Stocks quoting a low price denomination have caught investors’ fancy on Dalal Street, defying economic and fundamental indicators.
The 890 stocks that quoted below Rs 20 on March 23 — when the Sensex hit a more than three-year low of 25,981 — have rallied an average 60 per cent. In comparison, the benchmark indices have gained 45 per cent.
Over 86 per cent of them, or 767 stocks, delivered positive returns between March 23 and July 30. A whopping 157 of the 890 stocks have more than doubled. Close to a dozen, including Birla Tyres, McLeod Russel, Reliance Communications, Ballarpur Industries, Alok Industries, and Opto Circuits have surged more than five times during this period.
Coming at a time of a virtual halt in economic activity, the rally in these stocks has left market players baffled. Analysts say the new crop of retail investors entering the market could be drawn towards low-denomination stocks.
“There is a tendency among retail investors to conclude that a stock trading at a high price may not run up by much. The base price of penny stocks itself attracts investors, and they rise because of the speculative element,” said G Chokkalingam, founder of Equinomics.
The rally in these stocks is bewildering, given trading in these counters comes with severe restrictions, such as narrow circuit bands, payment of 100 per cent upfront margins, and acute liquidity.
Even in the past three trading sessions, when the market has traded weak, the number of stocks hitting their upper trading limit has outnumbered those hitting their lower circuit, underscoring the strong interest.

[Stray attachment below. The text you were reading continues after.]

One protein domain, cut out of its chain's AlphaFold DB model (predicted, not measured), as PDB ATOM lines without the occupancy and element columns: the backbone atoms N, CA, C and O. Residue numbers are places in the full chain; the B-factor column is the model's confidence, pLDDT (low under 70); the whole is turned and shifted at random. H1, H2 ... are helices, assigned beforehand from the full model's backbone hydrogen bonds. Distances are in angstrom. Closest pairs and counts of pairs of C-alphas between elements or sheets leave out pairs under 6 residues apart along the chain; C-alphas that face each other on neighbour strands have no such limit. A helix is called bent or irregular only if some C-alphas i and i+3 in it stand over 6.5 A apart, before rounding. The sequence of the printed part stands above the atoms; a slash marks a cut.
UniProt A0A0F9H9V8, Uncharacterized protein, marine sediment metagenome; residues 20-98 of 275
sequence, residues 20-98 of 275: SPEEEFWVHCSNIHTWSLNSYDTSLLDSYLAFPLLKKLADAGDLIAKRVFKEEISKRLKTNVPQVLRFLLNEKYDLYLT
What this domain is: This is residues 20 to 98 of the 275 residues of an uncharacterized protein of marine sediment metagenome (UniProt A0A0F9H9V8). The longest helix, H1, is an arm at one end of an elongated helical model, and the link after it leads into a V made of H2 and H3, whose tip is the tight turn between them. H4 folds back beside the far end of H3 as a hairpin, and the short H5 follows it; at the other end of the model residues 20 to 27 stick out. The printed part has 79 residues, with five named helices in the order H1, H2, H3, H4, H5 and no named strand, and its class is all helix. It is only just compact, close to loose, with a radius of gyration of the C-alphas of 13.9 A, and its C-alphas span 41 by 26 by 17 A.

“After March 2020, these stocks seem to have played catch-up with a huge portion of their previous underperformance. Further, low floating ones among these stocks encouraged traders to take large positions for making a fast buck,” said Deepak Jasani, head (retail research), HDFC Securities.
The sharp gains have lured more investors into this universe, with over 3 million demat accounts added since March. Even the Securities and Exchange Board of India has taken note of this newfound enthusiasm among retail investors.
At an industry event last week, Chairman Ajay Tyagi had said the manner of increase in retail participation was worrying.
Analysts said many of these were millennials who turned to trade due to lack of returns from other assets, and due to the lockdown-induced stress. “Trading was the only uninterrupted economic activity. Fortunately, most of these new investors made money. However, the beginner’s luck made them overconfident and they are now putting in more funds, which is adding to liquidity,” said Ambareesh Baliga, a market analyst.
He added that gullible investors were being duped by shady operators. Such operators pose as analysts and veteran traders on chat groups, which have mushroomed in the last few months.
New investors, according to market players, rely on actionable tips doled out on open chat groups on Telegram, without much analysis of the company’s fundamentals. “Operators who we thought were dead and buried in the last few years have resurfaced. They pass information in these groups, and stocks they say will rise does go up. As a result, they have a huge following,” said Baliga.
Analysts said this trend of low-denomination stocks running up would not sustain as fundamentals did not back them. “Such bubbles burst in a big way. Ultimately, liquidity in the system is limited. We do not have the depth to allow everyone to encash,” said Chokkalingam.
Analysts said the quarterly results would give a realistic picture of whether this exuberance in the markets would sustain or not. “We still have several firms that have not announced their results and have taken an extension till August 31. Most of these are delaying the bad news. It makes sense to delay when investors are lapping up their stocks,” said Baliga.